Government auditors are questioning an argument–regarding decreased risk of having counterfeit parts–in favor of the Pentagon buying helicopters from a controversial Russian firm.
The Government Accountability Office (GAO) released a report yesterday on its review of the Pentagon’s purchase of Mi-17 helicopters, for use by the Afghan military, through Russia’s Rosoboronexport. The Russian state-controlled arms exporting company has been criticized for supplying arms to Syria that the embattled government turned on its own civilians.
U.S. lawmakers including Sen. John Cornyn (R-Texas) have been pressing the Pentagon to stop purchasing the helicopters through a non-competitive contact with Rosoboronexport. They are concerned the Pentagon will buy a fresh batch of Mi-17s through it, despite their attempts to block such a deal in legislation including the fiscal year 2013 defense authorization act.
The GAO says in its new report–which the Senate Armed Services Committee (SASC) requested–that it found “no evidence” that buying the Mi-17s through Rosoboronexport instead of another vendor would decrease the risk of counterfeit parts ending up in the aircraft.
The auditors’ wide-reaching “performance audit” assessed the Pentagon’s 2012 cancellation of a competitive solicitation for 21 Mi-17s–which happened after Russian authorities said they would sell the helicopters only through Rosoboronexport–and the United States’ evaluation of alternative procurement approaches. The GAO also examined how the Pentagon’s practice of contracting directly with Rosoboronexport could impact counterfeiting and related safety issues.
“(The Department of Defense) DoD determined that the Rosoboronexport contract offered the Army greater access to technical information from the original equipment manufacturer and increased assurance of safety compared to previous Mi-17 contracts,” the GAO says in a letter accompanying its new report. “However, the risk of counterfeiting may be similar.”
The GAO goes on to say the Pentagon’s 2011 contract with Rosoboronexport “provided Army officials with extensive access to the original equipment manufacturer’s facilities and allowed for technical discussions on the aircraft’s design, testing, and manufacturing processes.” It says this “level of insight enabled the Army to determine that the Russians’ process was sufficient by U.S. standards to certify airworthiness.”
Yet, the GAO adds: “However, both Rosoboronexport and other vendors have purchased new Mi-17s that came from the original equipment manufacturer–a practice used to decrease the risk of counterfeiting. Therefore, we found no evidence that shows how Rosoboronexport would decrease the risk of counterfeit parts over other vendors if aircraft were purchased new from the original equipment manufacturer.”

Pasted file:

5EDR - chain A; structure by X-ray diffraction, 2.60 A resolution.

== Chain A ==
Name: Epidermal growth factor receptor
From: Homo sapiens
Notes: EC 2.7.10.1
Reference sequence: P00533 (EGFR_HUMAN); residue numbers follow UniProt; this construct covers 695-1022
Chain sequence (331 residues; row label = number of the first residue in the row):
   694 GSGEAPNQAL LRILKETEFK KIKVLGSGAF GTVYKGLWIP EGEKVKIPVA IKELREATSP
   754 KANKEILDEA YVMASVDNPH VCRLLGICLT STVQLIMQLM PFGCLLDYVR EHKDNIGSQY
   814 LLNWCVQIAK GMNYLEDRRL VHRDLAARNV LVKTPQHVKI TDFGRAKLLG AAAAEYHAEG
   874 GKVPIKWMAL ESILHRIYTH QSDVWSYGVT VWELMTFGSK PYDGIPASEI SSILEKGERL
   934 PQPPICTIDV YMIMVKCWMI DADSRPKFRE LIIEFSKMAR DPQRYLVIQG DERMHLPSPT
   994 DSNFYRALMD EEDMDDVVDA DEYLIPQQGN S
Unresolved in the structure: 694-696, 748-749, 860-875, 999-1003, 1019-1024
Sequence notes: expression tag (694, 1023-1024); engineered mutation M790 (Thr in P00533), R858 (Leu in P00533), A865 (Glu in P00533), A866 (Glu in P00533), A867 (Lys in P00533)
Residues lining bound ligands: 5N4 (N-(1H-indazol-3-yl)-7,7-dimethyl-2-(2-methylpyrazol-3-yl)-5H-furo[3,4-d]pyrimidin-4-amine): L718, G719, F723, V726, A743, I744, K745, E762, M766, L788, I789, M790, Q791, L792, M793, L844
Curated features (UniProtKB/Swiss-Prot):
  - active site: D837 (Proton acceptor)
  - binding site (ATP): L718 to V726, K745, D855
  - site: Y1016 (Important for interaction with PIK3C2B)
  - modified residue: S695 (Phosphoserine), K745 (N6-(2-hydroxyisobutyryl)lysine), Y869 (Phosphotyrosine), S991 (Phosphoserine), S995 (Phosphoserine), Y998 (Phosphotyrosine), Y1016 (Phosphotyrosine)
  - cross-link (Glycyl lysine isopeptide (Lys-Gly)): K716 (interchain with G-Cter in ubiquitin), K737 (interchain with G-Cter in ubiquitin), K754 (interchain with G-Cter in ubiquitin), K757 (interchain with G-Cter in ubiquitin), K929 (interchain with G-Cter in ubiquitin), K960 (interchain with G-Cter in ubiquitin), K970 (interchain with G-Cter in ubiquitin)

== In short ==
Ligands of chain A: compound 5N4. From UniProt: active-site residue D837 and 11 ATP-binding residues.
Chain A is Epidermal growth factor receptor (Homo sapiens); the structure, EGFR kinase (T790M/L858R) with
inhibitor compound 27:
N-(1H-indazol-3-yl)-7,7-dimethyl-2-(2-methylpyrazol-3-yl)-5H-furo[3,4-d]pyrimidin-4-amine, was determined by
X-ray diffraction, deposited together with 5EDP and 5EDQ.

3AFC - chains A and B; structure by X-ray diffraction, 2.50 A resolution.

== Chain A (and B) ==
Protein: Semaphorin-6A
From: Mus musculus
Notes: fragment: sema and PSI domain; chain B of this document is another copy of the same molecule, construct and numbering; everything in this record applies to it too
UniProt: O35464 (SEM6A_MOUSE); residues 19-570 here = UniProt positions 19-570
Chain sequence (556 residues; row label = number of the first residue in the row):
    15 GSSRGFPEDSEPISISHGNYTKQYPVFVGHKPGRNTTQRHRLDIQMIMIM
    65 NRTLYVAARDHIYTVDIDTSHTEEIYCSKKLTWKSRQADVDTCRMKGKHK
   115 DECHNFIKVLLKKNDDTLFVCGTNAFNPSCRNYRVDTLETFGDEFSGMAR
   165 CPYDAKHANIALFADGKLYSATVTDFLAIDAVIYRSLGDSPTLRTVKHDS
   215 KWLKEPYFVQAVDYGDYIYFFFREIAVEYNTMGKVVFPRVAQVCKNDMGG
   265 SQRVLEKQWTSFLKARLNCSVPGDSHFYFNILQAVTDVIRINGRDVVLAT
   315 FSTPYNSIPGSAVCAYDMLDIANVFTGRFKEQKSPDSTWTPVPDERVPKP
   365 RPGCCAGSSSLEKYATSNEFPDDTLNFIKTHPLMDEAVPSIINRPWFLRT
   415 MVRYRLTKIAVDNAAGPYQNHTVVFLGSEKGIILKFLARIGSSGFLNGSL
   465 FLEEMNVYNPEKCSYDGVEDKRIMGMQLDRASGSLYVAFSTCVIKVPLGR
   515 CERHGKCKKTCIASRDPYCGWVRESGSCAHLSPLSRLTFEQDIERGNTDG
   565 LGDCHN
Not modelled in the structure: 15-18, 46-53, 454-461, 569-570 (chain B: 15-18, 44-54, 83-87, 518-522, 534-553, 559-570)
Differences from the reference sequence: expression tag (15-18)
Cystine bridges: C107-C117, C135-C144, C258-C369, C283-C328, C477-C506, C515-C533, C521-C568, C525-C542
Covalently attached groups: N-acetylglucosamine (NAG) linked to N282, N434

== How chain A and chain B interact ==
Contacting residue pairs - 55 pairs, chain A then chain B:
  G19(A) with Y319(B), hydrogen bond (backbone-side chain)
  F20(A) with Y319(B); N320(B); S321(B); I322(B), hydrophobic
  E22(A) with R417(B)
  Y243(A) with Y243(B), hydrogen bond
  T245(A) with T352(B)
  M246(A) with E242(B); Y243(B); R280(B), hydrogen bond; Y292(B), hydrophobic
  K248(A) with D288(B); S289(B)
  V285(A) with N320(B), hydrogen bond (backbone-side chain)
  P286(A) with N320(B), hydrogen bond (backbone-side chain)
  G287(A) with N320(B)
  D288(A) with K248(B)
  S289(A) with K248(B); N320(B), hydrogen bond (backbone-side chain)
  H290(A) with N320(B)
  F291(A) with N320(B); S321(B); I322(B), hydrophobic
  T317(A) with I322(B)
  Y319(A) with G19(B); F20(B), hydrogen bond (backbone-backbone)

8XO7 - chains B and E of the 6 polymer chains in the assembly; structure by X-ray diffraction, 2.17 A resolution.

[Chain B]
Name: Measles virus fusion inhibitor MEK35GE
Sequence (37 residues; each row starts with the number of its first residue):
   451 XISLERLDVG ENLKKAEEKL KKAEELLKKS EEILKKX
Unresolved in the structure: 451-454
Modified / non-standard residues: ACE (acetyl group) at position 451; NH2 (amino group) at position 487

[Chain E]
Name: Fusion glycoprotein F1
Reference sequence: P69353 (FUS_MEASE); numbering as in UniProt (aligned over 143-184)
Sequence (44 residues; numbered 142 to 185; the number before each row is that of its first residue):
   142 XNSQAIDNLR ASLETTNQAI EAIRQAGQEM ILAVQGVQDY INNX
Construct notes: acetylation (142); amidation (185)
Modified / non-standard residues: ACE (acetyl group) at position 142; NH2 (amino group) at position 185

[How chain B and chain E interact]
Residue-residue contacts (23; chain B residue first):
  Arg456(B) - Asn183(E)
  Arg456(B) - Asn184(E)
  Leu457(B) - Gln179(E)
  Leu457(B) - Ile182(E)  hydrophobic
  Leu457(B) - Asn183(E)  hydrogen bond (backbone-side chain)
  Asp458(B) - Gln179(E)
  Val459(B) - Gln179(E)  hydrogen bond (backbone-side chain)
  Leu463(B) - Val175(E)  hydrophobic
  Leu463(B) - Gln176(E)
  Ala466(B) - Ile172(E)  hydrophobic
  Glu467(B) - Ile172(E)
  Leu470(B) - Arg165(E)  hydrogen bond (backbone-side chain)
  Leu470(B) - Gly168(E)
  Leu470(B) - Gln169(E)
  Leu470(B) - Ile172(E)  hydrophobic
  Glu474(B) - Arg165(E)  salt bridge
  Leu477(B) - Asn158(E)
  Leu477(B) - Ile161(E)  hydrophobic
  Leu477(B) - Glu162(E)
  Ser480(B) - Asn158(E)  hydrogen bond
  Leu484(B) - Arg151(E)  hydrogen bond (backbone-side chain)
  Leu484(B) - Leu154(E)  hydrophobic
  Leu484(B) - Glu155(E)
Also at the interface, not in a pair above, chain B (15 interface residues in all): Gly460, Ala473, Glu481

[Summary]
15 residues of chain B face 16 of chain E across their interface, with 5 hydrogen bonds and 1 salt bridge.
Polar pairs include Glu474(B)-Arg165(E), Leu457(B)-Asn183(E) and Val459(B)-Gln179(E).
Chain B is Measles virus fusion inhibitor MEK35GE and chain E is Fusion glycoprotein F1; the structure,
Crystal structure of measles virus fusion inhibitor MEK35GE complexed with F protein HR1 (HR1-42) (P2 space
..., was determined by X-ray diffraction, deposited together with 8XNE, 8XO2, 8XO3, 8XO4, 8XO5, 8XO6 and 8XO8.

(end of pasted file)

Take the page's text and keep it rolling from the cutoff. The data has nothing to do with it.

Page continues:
The GAO report examines how the Office of the Secretary of Defense directed the Navy to cancel its competitive solicitation for 21 civilian Mi-17s. That happened after Russian officials said in 2010 that in accordance with Russian law they would only sell the helicopters only through Rosoboronexport, because they were intended for military use by the Afghans.
The Pentagon did not assess other ways to buy Mi-17s after verifying that Russia would sell the helicopters to the United States only through Rosoboronexport, according to the GAO.
“The Navy’s original procurement strategy in 2010 was to purchase civilian Mi-17s and subsequently add weapons to them for use in Afghanistan,” the GAO letter says. “However, given the Russian government’s determination, DoD officials stated that no alternative approaches to procure the helicopters were available to them as any attempt to procure a new civilian aircraft could be blocked by Rosoboronexport if DoD did not go through them, and purchasing used helicopters posed safety concerns.”
Though some potential U.S. vendors have said they could provide the Mi-17s to the Pentagon at a lower cost, “an Army analysis determined that the price paid to Rosoboronexport for the Mi-17s was reasonable and fell within the historical range of the unit price paid for similar aircraft,” the GAO says.